He traces the history of imagined visions of Earth from space and explores what happened when imagination met reality.
The photographs of Earth represented a turning point, Poole contends.
It was a moment that invited and continues to offer us a fundamental change in perspective.
Although the theory that the earth was a sphere had been proposed by ancient Greek thinkers from Pythagoras onwards, such thinking remained theoretical for hundreds more years, and still remains today, as we make our way laboriously around our streets, mountains and seas, largely implausible.
“LRO experiences 12 earthrises every day; however the spacecraft is almost always busy imaging the lunar surface so only rarely does an opportunity arise such that its camera instrument can capture a view of Earth,” NASA writes.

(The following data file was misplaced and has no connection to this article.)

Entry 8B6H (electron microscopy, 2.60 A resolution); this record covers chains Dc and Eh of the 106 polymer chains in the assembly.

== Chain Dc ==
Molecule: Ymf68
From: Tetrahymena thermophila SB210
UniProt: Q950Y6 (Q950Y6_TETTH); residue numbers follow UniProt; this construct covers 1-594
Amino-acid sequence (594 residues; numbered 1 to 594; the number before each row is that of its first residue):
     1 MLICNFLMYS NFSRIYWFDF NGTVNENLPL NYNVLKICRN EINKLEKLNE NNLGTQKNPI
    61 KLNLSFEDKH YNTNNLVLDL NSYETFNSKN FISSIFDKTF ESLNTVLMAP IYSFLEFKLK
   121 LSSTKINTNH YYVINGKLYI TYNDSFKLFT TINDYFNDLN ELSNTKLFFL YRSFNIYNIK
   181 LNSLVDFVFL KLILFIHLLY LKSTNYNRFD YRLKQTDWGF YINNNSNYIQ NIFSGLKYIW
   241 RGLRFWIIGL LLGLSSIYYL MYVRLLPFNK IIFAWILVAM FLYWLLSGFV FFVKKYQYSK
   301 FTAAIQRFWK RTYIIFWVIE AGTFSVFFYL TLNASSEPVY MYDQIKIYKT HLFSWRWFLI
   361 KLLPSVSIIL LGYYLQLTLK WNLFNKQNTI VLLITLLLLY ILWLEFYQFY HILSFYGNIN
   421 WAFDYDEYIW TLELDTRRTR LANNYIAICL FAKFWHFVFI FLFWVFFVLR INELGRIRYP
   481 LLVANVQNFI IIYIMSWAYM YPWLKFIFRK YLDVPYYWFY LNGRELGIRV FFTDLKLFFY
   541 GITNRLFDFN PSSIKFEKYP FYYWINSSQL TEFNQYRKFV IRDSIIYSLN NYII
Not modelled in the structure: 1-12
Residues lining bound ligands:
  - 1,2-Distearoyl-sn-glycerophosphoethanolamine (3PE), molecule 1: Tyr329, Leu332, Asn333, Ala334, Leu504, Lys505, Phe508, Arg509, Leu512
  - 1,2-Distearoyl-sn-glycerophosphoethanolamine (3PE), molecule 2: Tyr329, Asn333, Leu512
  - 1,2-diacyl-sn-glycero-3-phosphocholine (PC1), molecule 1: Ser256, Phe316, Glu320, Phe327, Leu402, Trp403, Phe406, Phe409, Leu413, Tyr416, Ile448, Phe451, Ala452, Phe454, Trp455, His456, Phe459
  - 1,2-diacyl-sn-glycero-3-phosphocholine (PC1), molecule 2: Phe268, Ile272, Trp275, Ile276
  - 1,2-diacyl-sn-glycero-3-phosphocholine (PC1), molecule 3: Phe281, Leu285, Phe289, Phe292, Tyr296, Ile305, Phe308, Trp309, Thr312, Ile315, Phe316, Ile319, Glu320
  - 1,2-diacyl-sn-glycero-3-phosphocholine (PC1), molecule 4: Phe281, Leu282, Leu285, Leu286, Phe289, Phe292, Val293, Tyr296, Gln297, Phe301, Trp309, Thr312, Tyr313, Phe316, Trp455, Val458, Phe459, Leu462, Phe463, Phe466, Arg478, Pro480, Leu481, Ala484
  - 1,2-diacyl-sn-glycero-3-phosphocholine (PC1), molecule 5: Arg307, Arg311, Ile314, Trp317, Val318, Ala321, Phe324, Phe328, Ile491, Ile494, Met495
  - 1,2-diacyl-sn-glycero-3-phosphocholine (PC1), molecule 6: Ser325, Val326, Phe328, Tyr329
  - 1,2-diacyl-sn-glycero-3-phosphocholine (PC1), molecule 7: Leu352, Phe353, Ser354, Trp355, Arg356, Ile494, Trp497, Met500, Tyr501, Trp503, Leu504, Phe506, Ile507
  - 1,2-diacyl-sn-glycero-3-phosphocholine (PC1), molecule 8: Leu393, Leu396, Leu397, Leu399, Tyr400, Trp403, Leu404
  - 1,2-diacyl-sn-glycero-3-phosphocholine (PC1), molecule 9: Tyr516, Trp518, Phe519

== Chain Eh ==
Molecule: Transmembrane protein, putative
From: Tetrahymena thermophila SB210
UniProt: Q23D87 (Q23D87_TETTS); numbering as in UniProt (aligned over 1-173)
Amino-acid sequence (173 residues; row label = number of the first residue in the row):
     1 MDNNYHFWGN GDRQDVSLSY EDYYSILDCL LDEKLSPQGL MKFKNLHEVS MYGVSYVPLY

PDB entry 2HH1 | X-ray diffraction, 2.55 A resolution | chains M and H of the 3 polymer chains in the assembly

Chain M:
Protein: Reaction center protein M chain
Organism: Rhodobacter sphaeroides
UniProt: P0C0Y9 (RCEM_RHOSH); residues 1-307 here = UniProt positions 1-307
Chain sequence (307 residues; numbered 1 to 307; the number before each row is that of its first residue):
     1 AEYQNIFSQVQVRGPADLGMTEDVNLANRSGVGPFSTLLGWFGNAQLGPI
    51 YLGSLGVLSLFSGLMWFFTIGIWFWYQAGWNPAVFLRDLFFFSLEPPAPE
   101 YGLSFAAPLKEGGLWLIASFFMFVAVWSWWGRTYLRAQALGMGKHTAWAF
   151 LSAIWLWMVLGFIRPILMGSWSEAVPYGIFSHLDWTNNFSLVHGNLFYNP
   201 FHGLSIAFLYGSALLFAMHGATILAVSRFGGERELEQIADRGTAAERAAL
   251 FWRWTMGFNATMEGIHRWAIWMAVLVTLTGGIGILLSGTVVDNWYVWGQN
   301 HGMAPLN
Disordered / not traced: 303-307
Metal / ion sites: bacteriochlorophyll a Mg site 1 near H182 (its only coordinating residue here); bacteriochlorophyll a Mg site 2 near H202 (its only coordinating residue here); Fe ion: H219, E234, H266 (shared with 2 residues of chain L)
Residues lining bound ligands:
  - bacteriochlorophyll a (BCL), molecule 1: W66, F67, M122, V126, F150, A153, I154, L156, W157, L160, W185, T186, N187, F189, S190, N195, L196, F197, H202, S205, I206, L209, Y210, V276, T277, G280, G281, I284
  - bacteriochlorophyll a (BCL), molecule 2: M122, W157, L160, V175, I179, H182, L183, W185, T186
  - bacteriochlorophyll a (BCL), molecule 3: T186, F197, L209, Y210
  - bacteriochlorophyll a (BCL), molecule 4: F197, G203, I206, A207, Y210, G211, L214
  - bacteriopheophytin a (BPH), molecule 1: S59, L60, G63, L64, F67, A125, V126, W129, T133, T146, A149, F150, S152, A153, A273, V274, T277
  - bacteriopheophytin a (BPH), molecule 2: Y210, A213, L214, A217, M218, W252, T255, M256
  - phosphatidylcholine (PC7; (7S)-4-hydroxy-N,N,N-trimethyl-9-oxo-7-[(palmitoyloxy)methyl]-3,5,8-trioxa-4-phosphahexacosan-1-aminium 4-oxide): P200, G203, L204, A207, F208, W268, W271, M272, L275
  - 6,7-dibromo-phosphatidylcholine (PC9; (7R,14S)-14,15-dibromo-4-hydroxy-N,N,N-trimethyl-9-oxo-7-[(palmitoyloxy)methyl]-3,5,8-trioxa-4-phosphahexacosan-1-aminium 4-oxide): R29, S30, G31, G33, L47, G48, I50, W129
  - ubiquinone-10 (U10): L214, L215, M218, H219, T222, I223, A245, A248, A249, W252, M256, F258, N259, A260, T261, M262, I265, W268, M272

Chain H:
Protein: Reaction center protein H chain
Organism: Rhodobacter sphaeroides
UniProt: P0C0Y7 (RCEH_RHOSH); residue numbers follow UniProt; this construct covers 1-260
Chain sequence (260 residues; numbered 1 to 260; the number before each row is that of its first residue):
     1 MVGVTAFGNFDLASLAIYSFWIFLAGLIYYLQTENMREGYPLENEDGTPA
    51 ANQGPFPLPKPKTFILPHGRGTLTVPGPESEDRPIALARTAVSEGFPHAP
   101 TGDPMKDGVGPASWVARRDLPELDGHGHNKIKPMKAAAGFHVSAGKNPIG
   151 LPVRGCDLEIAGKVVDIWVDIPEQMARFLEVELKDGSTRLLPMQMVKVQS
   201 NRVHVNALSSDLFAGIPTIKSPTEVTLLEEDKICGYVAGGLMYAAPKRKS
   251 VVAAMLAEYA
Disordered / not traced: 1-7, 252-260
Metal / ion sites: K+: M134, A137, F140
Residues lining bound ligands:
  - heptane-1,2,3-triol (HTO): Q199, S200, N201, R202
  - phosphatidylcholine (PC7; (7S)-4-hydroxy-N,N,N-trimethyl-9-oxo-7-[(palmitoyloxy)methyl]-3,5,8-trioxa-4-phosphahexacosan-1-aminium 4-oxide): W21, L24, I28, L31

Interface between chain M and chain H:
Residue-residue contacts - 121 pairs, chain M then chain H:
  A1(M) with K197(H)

The picture is a composite stitched from photos captured back on October 12th.
On the earth, the sunset terminator crosses Africa.
The south pole is in the white area near the left end of the terminator. The lunar surface probably has less pronounced color than indicated by this print. This is the first photograph taken by man of Earth from Deep Space. For another Earthrise, see the Apollo 11 Earthrise In December of 1968, the Apollo 8 crew flew from the Earth to the Moon and back again.
Visit the registrant's website for the full rationale behind the design.
Earthrise tells the remarkable story of the first photographs of Earth from space and the totally unexpected impact of those images.
The Apollo “Earthrise” and “Blue Marble” photographs were beamed across the world some forty years ago.
Earthrise allowed us to feel a kind of care, even love, for the planet.
Viewed from space, we see it protected from terrific bombardments of meteorites and solar and cosmic rays, and made habitable, only by an infinitesimally thin membrane – which it is now wholly in our remit to destroy.